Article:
Sunday, August 29, 2010
The Well and the Mine by Gin Phillips: A Diamond in Coal Country
At the end of July I spent a weekend with my widowed sister-in-law and her family in southern West Virginia--and it is only recently that my mind, forced to pay attention to other issues, has returned back to home. I asked for some glimpses into "uncanned history," and my sister-in-law and her sister very kindly obliged and took me to see two deserted coal towns, Thurmond and Kaymoor. Both sisters had lived in Thurmond when its population was down to fewer than 100. My sister-in-law used to flag down the Amtrak passenger train with her bandanna and then hop on to go to Philadelphia, where my brother picked her up to go down to the Jersey shore. To see Kaymoor we hiked nearly three miles up a mountain. Along with their mother, they introduced me to the world of coal--a lot different than the far easier worlds of farming and suburbia in southeastern and south-central Pennsylvania that I had grown up in.
When I came home I started digging into coal mining, the struggles of the United Mine Workers to unionize coal mining in Appalachia (a campaign that at least ended coal feudalism), the history of coal mining in the United States, who owns the land in Appalachia, and the history of the region and of its people. I also wanted to read novels from these endless mountains and happily came upon Gin Phillips' The Well and the Mine.
You don't need an interest in coal to read this book--The Well and the Mine will appeal to anyone who is interested in reading novels about families, raising children, housework, and everyday morality.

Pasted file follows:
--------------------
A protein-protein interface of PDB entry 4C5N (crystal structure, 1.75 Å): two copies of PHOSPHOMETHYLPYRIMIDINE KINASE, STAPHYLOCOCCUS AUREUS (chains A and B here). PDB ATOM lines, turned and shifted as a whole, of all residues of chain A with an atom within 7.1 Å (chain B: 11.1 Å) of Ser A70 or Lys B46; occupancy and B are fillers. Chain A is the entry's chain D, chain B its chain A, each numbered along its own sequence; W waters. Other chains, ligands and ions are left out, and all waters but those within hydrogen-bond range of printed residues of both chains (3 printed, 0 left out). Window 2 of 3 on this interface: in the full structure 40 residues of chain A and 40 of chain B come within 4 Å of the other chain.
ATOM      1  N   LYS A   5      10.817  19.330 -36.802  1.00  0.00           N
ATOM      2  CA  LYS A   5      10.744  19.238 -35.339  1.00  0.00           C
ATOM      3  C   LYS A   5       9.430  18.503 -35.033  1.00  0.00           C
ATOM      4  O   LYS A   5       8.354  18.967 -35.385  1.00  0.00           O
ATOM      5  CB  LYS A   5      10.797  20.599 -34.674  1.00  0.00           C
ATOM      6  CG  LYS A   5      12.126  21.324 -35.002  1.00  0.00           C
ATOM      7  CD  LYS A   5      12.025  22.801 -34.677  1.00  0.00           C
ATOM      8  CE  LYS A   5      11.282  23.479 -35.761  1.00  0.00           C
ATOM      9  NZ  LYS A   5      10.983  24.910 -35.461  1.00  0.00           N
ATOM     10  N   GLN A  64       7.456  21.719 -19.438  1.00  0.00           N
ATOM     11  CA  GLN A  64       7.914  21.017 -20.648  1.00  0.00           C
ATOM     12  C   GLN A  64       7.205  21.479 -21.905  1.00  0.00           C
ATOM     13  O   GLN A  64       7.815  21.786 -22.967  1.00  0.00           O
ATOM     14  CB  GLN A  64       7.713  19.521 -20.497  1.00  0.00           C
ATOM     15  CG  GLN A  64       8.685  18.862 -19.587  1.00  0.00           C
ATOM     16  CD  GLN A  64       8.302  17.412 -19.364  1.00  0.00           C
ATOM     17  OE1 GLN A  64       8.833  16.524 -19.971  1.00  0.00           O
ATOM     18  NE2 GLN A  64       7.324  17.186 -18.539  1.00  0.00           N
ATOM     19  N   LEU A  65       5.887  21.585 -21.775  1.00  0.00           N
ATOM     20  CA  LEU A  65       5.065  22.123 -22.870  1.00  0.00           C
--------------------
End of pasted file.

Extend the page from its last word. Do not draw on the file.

The story takes place in the coal mining region of northern Alabama, home region to Ms. Phillips, and is about the Moore family--a father, mother, two daughters, and a son. Ms. Phillips tells the story through the words of all five, which is a pleasure in itself. In this way -- unlike modern-day novels that function only as screenplays with scenic description -- The Well and the Mine gives us insight into the mind of each character and what they are thinking, including of each other.
The story takes place during the depression. It is hard to imagine a family in which the father works hard every day and it is still a struggle to put food on the family table. The Moores do better than others, because the father works a small farm and raises vegetables. They get milk from the family cow. Mrs. Moore puts up vegetables for the winter, and the family rarely eats meat, not even on Sundays. Their meals are composed of bread, which Mrs. Moore bakes, along with assorted vegetables, relishes, and fruit. They churn their own butter. Breakfast is biscuits. The book also describes Mrs. Moore's views of housekeeping--in contrast to those of her sister. (I love books that talk about housekeeping theories!)
It was a relief to spend time visiting, through this novel, with a functioning family. Far from being boring, as Tolstoy avers, it is fascinating to see how the Moores muster their strength to deal with the many difficulties they face, with the opportunities they have for doing both good and evil, with the changes each goes through as the family's youngsters grow older. This was a thoroughly enjoyable and inspiring read.
You can read about Gin Phillips here, and here she explains the origins of The Well and the Mine, her first novel. I will be watching out for the next.